We’re only twelve nights of sleep away from the kickoff exhibition matches of the Overwatch League! These matches will feature all twelve teams, and take place at the Blizzard Arena Los Angeles from December 6-9. After those, the Overwatch League itself is only a short month away, starting on January 10. To mark the occasion, we’ll be covering two teams every week from now until right before Stage 1 of the League begins, ending our series of articles on January 8. In these posts, we’ll give you a rundown of the team members, some fun facts, and their schedule for the first leg of the Overwatch League. Today, we’ll start off with the Boston Uprising!

Boston Uprising Soldier 76

High expectations

The Boston Uprising team is owned by Robert Kraft, CEO of the Kraft Group, a multi-billion dollar company that’s not only active in the manufacturing and real estate industries, but also owns several succesful sports teams. The prime example is the New England Patriots American football team, who have won the coveted Superbowl five times. Robert is a massive sports fan himself, and sees a bright future for esports. He was one of the first to make the move to buy a slot in the Overwatch League. He recently visited his Overwatch team in Los Angeles to wish them luck during the inaugural season. Boston itself has a long history of succesful sports teams as well, so the pressure is definitely on for this team to perform.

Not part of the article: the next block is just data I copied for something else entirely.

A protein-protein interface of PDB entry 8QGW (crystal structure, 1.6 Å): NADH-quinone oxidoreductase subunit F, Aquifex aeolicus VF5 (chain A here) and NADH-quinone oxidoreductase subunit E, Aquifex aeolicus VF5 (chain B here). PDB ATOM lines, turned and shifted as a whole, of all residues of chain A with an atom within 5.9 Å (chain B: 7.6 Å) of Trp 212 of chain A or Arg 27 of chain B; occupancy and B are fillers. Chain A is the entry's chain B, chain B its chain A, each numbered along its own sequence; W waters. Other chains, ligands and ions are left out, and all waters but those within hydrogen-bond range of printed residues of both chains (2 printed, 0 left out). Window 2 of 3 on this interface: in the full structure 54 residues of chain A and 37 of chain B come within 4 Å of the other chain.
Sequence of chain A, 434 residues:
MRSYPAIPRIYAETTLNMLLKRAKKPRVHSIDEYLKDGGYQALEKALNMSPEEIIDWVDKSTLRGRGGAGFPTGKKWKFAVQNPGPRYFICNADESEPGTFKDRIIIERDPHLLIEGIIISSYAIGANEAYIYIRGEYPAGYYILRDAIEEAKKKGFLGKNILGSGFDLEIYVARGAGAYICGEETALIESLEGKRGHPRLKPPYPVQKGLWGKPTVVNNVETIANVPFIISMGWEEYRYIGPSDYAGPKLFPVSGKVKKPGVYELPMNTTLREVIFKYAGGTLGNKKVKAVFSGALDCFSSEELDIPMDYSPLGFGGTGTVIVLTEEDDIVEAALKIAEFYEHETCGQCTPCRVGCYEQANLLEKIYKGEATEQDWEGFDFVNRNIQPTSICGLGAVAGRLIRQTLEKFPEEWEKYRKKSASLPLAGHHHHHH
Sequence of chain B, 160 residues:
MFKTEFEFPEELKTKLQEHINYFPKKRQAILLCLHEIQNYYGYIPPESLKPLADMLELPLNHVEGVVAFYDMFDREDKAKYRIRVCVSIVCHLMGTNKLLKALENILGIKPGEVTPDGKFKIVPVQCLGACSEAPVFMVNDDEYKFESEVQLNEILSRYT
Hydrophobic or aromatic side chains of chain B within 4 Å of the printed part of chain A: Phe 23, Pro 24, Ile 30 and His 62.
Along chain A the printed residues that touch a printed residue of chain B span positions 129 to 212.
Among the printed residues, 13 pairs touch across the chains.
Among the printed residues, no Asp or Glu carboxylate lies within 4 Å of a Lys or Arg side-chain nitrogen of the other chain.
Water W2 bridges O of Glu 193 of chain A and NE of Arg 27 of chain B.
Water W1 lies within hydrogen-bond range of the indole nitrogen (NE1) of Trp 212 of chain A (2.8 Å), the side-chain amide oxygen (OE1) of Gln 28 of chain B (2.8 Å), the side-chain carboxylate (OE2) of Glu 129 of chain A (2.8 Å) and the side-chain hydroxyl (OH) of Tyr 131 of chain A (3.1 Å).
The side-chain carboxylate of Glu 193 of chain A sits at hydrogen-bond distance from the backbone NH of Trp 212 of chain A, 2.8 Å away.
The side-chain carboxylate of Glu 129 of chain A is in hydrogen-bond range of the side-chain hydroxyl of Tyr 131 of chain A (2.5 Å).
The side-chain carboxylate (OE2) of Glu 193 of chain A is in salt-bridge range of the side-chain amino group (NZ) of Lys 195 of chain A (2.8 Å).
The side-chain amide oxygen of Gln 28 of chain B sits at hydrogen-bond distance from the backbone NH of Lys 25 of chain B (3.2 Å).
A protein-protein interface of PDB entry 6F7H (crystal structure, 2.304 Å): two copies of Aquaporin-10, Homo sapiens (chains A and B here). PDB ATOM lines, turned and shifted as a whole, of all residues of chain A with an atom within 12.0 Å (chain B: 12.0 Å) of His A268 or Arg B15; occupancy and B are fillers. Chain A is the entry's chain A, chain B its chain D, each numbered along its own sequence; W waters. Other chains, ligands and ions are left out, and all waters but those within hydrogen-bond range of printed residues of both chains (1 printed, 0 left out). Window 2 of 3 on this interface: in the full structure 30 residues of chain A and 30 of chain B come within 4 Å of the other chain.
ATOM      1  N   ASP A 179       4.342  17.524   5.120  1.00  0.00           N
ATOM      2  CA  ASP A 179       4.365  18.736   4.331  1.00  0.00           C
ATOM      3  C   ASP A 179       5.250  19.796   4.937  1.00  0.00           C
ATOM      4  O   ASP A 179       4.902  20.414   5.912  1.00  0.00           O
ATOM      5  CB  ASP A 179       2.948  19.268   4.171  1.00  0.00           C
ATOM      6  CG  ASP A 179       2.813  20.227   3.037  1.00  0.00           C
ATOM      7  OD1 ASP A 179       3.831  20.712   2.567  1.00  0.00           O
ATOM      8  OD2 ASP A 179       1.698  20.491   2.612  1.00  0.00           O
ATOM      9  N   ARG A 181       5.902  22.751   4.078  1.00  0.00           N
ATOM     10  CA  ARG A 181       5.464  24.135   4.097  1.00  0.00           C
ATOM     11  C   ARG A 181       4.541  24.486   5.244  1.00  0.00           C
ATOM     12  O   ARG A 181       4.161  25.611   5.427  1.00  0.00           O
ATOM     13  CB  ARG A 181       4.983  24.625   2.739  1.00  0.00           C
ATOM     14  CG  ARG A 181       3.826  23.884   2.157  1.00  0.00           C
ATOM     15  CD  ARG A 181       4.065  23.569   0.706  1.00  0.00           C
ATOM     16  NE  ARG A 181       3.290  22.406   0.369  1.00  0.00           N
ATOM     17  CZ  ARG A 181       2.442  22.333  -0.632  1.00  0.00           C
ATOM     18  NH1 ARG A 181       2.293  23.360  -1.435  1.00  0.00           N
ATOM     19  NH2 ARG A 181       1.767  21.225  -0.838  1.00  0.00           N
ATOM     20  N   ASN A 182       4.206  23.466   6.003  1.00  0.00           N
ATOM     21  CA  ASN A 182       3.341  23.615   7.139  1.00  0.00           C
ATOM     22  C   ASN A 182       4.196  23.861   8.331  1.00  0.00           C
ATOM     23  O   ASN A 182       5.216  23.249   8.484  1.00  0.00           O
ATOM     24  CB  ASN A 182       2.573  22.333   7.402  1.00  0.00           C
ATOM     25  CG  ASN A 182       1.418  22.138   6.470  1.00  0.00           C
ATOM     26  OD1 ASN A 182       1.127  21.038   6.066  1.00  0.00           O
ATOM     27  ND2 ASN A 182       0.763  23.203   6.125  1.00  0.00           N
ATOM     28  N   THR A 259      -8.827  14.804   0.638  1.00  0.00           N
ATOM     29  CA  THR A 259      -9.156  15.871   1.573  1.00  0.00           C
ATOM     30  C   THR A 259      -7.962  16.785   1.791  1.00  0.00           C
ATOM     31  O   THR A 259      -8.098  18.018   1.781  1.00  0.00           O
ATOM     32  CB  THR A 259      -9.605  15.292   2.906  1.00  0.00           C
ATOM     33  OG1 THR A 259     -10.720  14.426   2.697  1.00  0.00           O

Variety is key

Boston Uprising’s roster is diverse, with ten players currently on board, along with a strong staff. The players, presented per role, are:


Nam-joo 'Striker' Kwon

Originally from Wonji, South Korea, Striker made his debut in Overwatch esports with South Korean team the ROX Orcas. His signature heroes are McCree, Soldier 76 and Widowmaker.

Stanislav 'Mistakes' Danilov

Russian player Mistakes has played for several Overwatch teams in the past: Prets, TORNADO ROX and 123. He also played in the Russian Overwatch World Cup team, losing to South Korea in the final playoffs of the Katowice Qualifier. He's mostly known for his Tracer play.

Jonathan 'DreamKazper' Sanchez

Hailing from California, DreamKazper was previously in teams Spicy Boys and Tempo Storm. His favourite heroes are McCree and Genji.

Yeong-jin 'Gamsu' Noh

Gamsu is the main tank player for the Boston Uprising, and is widely seen as the team captain. The South Korean is familiar with the esports industry, having been a professional League of Legends player for several teams before swapping to Overwatch. Before joining the Boston Uprising, he played for team CONBOX. His most seen heroes are Winston and Reinhardt.

Lucas 'NotE' Meissner

A Canadian player with a versatile hero pool, that's NotE. Before joining the Uprising, Meissner played for teams I'm Your Huckleberry and Toronto Esports. His most played heroes are D.Va and Zarya. Boston Uprising describes him as a flex tank.


Mikias 'Snow' Yohannes